Since the days of Darwin, the "tree of life" has been the preeminent metaphor for the process of evolution, reflecting the gradual branching and changing of individual species.
The discovery that a large cluster of genes appears to have jumped directly from one species of fungus to another, however, significantly strengthens the argument that a different metaphor, such as a mosaic, may be more appropriate.
"The fungi are telling us something important about evolution something we didn't know," said Antonis Rokas, assistant professor of biological sciences at Vanderbilt. He and research associate Jason Slot reported their discovery in the Jan. 25 issue of the journal Current Biology.
Rokas and Slot discovered that millions of years ago, a cluster of 23 genes jumped from one strain of mold commonly found on starchy foods like bread and potatoes, Aspergillus, to another strain of mold that lives in herbivore dung and specializes in breaking down plant fibers, Podospora.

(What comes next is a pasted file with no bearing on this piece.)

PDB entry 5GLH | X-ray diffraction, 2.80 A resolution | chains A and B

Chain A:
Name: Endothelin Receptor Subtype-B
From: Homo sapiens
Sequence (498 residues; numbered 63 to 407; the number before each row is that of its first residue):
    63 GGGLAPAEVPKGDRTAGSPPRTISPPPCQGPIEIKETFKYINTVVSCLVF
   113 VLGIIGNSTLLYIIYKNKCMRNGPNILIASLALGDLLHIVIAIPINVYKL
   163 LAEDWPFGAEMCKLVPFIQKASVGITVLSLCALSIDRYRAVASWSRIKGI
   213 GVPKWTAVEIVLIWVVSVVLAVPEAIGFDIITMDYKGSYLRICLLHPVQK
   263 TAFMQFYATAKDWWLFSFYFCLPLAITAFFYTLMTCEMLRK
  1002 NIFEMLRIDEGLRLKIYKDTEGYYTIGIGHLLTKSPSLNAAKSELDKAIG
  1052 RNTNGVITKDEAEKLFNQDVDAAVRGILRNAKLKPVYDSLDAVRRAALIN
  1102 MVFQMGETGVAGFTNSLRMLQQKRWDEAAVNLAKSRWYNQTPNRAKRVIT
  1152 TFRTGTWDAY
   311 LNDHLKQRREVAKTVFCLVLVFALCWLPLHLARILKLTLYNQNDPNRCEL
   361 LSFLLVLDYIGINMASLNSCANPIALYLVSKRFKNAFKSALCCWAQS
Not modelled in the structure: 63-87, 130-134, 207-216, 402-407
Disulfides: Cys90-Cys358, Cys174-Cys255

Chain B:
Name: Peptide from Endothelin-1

The findings came as a major surprise, as there are only a handful of cases in recent evolutionary history where this type of gene transfer between organisms, known as horizontal gene transfer, has been reported in complex cells like those found in plants, animals and fungi.
"Because most people didn't believe that such large gene clusters could be transferred horizontally, they haven't looked for them and they haven't been found," Rokas said.
Rokas and Slot detected the unprecedented gene cluster transfer during a detailed comparison of the entire genomes of nearly 100 species of fungi. The primary goal of their research is to identify the most reliable methods for determining the evolutionary relationships of species of all kinds. In the course of their analysis, they discovered the 23-gene capture.
The jumping gene cluster codes for a toxic compound called sterigmatocystin. Cells produce this type of compound to attack c
|Contact: David F. Salisbury|